The evolution of hobbies and commitment to good

Posted on July 28, 2013


Anyone else bad at updating anyone about their life when they’re actually busy living it up?

I never fall behind on things.


Our ducklings are [mostly] all grown up now. Well, the ones that managed not to get carried of [we think] by a hawk. There were 2 days in a week where they were all there in the morning, and then there were just fewer later in the day. One of those days I came outside and saw a hawk flying off with something in its mouth – it dropped it and I looked around to see if it was a duckling and maybe survived, but we never found anything in the yard. We’re down to a silver or splash runner and what we believe is a chocolate and a black runner. At this point I’m hopeful they’re all girls because we lost enough to thin the numbers substantially from too many ducks to a lot of ducks. However, since we opened up a pretty decent section of yard for the ducks to have as their playground, I don’t feel bad about the numbers. They like to sleep out (ironic that night is usually the time for fowl to be got by some predator and none of ours have ever disappeared during the wee hours) and enjoy hiding under the pomegranate tree and massive African blue basil bush.

I need to get some updated pictures of the quackers, but seeing as they are like most ducks who didn’t imprint on a human and they are terrified of people, it’s hard to get their faces instead of a tail feather shot.



I finally took my lazy but abundant calendula harvest and put it under oil. I know many people say it’s best to use the fresh flowers when making oil, but as with many things on the urban farm, we just don’t know when we’ll get around to it, so I went ahead and dried them out in case it was a while before they were being put to use. I’m hoping to try my hand at making a salve for my coworkers husband for a skin rash with coconut oil, beeswax, and the calendula oil (they’re in extra virgin olive oil).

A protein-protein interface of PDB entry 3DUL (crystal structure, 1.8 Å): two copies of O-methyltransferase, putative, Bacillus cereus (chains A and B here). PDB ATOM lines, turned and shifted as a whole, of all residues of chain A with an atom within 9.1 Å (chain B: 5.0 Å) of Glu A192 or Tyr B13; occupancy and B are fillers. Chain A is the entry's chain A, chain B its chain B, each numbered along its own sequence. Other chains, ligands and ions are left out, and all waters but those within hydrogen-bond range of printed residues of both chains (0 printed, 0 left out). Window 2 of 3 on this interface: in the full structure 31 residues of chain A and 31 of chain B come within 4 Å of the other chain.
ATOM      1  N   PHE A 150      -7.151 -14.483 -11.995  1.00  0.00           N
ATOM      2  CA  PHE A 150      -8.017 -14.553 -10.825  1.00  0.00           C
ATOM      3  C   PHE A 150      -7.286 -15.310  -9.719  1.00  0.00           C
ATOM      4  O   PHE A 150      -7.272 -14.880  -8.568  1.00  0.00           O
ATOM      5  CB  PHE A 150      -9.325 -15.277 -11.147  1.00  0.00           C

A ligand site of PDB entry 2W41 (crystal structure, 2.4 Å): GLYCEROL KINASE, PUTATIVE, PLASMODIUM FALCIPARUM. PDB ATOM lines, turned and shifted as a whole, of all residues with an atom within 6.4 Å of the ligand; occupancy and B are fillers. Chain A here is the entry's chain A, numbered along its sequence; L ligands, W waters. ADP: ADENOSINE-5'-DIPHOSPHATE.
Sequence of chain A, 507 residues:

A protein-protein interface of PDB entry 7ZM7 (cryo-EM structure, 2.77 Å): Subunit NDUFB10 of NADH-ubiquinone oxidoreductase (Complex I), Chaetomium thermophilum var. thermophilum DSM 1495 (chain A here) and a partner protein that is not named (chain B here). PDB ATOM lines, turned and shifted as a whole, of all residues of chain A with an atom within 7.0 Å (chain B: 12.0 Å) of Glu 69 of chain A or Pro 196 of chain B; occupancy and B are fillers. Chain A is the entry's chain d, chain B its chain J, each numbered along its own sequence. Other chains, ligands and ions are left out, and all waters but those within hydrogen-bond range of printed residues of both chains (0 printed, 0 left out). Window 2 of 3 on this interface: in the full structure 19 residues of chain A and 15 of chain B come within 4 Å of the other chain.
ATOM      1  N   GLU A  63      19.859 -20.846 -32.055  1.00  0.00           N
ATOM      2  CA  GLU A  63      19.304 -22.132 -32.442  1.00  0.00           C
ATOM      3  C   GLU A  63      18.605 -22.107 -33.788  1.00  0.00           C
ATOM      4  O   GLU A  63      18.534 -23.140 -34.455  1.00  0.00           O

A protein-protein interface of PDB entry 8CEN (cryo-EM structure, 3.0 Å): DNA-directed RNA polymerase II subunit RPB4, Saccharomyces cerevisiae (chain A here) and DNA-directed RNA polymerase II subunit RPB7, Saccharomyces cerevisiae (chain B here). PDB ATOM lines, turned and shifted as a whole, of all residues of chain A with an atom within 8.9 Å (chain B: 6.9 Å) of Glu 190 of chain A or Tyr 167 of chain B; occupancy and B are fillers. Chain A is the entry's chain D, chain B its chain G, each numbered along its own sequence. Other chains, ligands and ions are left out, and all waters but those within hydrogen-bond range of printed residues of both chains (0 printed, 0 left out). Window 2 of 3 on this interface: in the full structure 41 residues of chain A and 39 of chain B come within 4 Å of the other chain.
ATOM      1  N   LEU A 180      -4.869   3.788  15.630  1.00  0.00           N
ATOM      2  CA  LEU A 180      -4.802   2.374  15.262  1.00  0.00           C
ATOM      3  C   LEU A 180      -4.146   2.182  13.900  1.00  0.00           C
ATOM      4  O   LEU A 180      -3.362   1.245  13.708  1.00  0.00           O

It’s about that time of year again. The weeds are growing like weeds, we need to gather boxes to smother was isn’t mowable with our newly acquired lawn mower (only cost us a jar of our honey traded with a neighbor!!). We were pretty behind with much of the summer garden, but I managed to get a seminole pumpkin to finally take root and spread itself around in the side yard. No pumpkins yet that I’ve seen, but I’m hopeful since it’s about 20 feet of vine so far. The velvet beans John Starnes gave us are insanely prolific and have created a great shade for the porch as well as our purple ube, but so far no fruit on any of those either.

Hubs and I are working on something big in our life. As of a few days from now we’ll be back to living as just a married couple in a house with no roommates, which is exciting and somewhat nerve wracking as it requires planning and keeping within budgets and such. I’m working on a great possession purge which is mostly things that have never been used and we don’t know where they came from anyway, but it’s always nice to clean out the unused things to make room for a neater and better utilized living space.

I’ve taken up knitting. Completed a cowl for me, a hat for a friend, planning a hoodie for the hubs, and am working on a Christmas present for my dad. Would post a picture since it’s something fabulous looking, but don’t want to spoil the surprise. It is something of the antithesis of the rest of my hobbies – it requires sitting still, repeating a motion, and focusing (one thing I have in no way mastered is how to fix mistakes) – but it’s been good for me. Like my good friend Tricia, who gave me the 5 minute knitting lesson that made all the difference in my ability to make stitches instead of knots, I’ve found it helps me relax and gives me time to process all the other things going on in my life, on the farm, and in general.

Nate has stepped up his game in the kitchen (as always) and has made rabbit confit which was absolutely fabulous, and he’s working on a fish soup (fresh caught grouper!) for tonight’s dinner with a friend. Confit refers to meat that has been cooked in its own fat, so I suppose we cheated since we used tallow for the rabbit confit, but it was scrumptious. We wished Jill and Marty were around to share it with! Guess we’ll have to be prepared to take some rabbit whenever we get around to New York.

What’s been your favorite new summer recipe?

Any favorites for rabbit? That’s a meat we have in abundance here and we could always use new recipes.






Posted in: garden, personal